Towards an artificial intelligence law

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My name is Céline Castet-Renard. I am a professor at the Faculty of Civil Law of the University of Ottawa and I hold the Research Chair in Responsible Artificial Intelligence on a Global Scale.

I am co-organizing a conference on the law of artificial intelligence to present the research results of a book we are publishing on comparative perspectives in artificial intelligence law.

This conference will present a certain number of themes in competition law, in data law, in torts. We will discuss public policies from different countries, from Canada, from the European Union, from Brazil, from Mexico, from Africa. The objective is to see precisely what are the best practices or what are the particularly pressing issues that we have to consider in the regulation of artificial intelligence.

So this conference will allow us to set up round tables in which the authors of the book will disucss these issues and in which the public and policy makers will participate. We invite everyone to come in large numbers to discuss and exchange ideas at a time when federal and provincial legislators in Canada and around the world are considering how best to regulate artificial intelligence.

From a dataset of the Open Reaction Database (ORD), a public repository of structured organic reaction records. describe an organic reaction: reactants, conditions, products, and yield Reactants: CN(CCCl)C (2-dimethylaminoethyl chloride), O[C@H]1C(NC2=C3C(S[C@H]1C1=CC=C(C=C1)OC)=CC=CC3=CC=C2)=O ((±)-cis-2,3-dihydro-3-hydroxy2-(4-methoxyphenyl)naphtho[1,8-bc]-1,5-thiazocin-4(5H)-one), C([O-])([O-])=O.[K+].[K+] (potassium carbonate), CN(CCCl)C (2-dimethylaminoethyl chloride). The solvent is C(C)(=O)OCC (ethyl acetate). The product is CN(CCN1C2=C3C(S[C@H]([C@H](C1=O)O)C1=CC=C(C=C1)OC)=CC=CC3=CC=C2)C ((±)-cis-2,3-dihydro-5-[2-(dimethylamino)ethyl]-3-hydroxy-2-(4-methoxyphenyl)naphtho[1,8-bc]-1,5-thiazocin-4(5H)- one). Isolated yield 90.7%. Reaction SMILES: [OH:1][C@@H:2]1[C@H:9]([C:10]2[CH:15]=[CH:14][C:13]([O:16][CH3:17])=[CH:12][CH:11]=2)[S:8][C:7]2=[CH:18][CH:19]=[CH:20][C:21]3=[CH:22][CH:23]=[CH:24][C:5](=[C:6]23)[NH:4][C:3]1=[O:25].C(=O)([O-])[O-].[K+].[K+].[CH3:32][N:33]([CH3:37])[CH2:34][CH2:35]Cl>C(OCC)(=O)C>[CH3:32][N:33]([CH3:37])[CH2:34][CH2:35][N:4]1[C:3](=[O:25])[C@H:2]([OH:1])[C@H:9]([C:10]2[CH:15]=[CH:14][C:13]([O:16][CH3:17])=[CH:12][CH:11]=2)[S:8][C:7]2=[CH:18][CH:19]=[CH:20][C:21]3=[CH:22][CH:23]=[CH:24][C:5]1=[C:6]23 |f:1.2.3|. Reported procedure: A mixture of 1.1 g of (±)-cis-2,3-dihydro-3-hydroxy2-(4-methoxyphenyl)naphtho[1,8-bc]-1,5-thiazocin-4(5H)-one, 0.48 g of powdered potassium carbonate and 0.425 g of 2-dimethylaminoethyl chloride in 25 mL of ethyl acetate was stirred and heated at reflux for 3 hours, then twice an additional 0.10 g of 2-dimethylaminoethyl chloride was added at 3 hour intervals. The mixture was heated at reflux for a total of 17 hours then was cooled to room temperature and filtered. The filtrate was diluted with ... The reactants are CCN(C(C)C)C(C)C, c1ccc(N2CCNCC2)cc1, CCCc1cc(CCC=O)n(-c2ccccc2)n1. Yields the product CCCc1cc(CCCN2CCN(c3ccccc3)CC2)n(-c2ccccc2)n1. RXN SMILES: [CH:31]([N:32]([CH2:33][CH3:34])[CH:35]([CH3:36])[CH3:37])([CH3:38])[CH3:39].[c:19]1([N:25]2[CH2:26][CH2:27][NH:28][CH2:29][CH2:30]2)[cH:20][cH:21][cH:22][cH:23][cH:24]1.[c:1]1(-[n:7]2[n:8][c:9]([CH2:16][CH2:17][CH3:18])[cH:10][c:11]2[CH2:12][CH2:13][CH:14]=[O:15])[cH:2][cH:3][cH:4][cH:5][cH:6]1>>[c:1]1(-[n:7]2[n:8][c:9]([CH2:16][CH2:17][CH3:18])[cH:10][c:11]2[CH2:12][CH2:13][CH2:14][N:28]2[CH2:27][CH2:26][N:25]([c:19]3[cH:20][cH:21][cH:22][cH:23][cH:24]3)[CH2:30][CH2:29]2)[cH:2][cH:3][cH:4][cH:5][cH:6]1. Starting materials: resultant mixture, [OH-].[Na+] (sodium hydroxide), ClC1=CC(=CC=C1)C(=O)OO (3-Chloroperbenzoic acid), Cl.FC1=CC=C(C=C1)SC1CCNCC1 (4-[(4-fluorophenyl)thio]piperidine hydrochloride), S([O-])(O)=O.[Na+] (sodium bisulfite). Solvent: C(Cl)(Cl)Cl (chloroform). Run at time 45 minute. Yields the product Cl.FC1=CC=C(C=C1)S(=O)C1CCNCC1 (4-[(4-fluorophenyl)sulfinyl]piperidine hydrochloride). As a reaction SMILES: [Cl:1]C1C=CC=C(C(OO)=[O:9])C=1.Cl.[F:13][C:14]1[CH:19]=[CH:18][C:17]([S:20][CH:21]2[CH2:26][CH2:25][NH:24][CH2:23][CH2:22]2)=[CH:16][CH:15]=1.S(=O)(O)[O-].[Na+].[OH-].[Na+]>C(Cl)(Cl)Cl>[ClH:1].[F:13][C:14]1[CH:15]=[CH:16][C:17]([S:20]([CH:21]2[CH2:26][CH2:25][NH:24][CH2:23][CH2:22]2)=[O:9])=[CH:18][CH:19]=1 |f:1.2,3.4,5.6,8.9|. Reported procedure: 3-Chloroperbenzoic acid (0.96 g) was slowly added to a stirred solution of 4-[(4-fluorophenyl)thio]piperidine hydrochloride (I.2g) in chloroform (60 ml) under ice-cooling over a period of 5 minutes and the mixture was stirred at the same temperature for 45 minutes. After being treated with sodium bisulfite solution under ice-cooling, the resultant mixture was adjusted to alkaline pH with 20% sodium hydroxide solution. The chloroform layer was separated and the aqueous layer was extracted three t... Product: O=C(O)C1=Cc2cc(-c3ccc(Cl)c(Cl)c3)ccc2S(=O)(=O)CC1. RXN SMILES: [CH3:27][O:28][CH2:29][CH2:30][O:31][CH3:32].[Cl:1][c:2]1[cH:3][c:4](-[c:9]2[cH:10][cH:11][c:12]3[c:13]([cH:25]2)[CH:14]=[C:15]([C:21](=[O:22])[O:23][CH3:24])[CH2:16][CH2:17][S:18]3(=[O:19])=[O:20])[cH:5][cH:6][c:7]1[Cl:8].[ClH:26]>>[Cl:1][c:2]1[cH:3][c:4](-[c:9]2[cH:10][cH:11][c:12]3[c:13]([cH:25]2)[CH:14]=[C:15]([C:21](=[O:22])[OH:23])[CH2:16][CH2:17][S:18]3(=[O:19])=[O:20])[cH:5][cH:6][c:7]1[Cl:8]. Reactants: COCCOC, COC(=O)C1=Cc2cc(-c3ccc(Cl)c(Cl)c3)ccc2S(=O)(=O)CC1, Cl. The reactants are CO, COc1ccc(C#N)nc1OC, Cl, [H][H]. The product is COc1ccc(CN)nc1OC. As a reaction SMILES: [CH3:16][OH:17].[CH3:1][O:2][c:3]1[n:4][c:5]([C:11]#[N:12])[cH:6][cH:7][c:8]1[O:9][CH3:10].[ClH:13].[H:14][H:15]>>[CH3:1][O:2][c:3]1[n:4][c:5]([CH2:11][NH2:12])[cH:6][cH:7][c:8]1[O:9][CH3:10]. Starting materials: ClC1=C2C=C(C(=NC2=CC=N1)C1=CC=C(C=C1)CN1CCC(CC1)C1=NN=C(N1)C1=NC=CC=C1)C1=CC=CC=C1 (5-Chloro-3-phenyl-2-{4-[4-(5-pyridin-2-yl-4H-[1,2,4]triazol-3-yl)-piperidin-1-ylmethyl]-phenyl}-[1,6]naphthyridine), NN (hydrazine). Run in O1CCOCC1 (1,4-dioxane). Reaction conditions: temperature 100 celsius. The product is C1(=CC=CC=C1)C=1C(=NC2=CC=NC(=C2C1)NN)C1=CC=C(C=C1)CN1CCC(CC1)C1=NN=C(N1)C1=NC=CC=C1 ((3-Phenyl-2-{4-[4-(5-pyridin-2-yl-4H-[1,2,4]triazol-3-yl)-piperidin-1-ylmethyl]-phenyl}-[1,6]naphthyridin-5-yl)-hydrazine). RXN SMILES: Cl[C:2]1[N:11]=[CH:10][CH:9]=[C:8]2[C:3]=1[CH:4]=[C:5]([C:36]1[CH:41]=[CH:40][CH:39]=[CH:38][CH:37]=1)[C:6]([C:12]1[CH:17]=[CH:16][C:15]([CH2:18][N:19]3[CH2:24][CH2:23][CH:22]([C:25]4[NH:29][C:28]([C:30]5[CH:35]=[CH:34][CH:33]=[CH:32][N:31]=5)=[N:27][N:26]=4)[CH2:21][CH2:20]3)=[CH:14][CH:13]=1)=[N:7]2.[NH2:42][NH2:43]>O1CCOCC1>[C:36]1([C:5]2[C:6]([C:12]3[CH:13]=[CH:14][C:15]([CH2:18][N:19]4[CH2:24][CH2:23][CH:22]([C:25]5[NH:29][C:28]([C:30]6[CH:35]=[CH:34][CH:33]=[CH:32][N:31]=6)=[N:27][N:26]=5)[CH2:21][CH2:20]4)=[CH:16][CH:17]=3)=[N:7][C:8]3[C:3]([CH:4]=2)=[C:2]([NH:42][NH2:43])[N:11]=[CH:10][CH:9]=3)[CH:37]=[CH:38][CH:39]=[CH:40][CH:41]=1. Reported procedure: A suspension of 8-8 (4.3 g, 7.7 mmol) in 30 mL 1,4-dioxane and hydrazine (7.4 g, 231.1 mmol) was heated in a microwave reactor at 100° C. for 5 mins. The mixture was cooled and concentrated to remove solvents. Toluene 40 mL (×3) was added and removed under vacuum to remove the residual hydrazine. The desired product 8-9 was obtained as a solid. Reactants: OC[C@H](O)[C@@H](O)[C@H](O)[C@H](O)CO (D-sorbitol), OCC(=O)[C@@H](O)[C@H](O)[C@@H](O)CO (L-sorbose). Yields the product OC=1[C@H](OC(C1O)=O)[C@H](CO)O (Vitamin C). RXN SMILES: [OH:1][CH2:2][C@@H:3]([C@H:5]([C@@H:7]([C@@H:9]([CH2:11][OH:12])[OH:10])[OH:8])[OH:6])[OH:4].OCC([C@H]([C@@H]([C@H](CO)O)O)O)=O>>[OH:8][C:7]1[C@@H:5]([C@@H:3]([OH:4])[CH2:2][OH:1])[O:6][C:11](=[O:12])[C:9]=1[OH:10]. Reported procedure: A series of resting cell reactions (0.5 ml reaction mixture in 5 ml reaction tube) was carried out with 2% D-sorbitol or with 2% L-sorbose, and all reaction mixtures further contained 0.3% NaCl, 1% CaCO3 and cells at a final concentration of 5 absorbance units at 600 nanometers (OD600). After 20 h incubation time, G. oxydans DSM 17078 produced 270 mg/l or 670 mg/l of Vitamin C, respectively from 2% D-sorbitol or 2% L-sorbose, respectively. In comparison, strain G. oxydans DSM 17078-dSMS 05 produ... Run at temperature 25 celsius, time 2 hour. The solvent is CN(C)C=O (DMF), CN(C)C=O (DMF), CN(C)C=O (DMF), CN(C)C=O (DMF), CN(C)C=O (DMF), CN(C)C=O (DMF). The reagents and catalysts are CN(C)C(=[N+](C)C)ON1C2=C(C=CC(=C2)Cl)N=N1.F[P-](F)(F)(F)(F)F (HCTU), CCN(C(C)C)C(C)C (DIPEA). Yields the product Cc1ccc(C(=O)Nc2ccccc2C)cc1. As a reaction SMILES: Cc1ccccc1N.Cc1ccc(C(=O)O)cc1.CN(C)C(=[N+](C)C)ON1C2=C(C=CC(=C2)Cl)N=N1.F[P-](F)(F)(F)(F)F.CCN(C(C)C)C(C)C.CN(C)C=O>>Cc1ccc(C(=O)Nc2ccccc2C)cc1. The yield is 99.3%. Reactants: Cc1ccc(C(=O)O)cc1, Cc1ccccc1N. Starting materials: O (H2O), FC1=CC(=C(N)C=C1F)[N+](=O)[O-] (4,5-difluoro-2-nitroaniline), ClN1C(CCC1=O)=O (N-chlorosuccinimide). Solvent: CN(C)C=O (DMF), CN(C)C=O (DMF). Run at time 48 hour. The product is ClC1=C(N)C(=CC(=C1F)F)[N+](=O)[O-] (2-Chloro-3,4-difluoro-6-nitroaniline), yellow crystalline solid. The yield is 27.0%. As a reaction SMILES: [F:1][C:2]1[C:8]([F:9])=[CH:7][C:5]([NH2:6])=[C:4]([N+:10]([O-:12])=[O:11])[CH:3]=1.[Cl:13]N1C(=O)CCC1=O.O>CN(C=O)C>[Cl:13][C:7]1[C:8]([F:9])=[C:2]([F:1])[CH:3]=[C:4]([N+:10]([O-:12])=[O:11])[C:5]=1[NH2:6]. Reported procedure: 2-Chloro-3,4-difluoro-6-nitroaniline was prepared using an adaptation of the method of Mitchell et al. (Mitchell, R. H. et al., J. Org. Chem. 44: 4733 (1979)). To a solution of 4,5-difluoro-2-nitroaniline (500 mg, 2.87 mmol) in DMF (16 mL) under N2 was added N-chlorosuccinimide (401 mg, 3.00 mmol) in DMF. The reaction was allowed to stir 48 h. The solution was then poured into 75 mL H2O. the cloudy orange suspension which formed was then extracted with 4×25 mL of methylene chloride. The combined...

The ubiquitous presence of artificial intelligence in all aspects of social life is undeniable. Tools such as conversational robots like Chat GPT, recruitment software, facial recognition, and medical diagnosis aids are being deployed in every sector of activity. However, their use carries risks of errors, bias, discrimination, invisibility, and exclusion. Therefore, the law must adapt to these new ethical and socio-economic challenges.

To address this situation, a group of researchers from different countries will gather at an international symposium on May 24 and 25. The aim of this gathering is to structure the emerging field of research that is the law of artificial intelligence. Participants will analyze various legislative initiatives under construction, including in Europe and Canada, as well as in Brazil, Mexico, and Senegal.

This meeting is organized on the occasion of the release of the book “Droit de l’intelligence artificielle: entre règles sectorielles et régime général. Perspectives de droit comparé,” published by Bruylant. The book brings together forty authors from different parts of the world, providing an overview of legislative advances and ongoing reflections on the subject.

The symposium is organized by the Global Responsible AI Research Chair in collaboration with OBVIA, as part of the summer course “Droit de l’intelligence artificielle” (36 hours, 3 credits) at the Faculty of Law, Civil Law Section, at the University of Ottawa.

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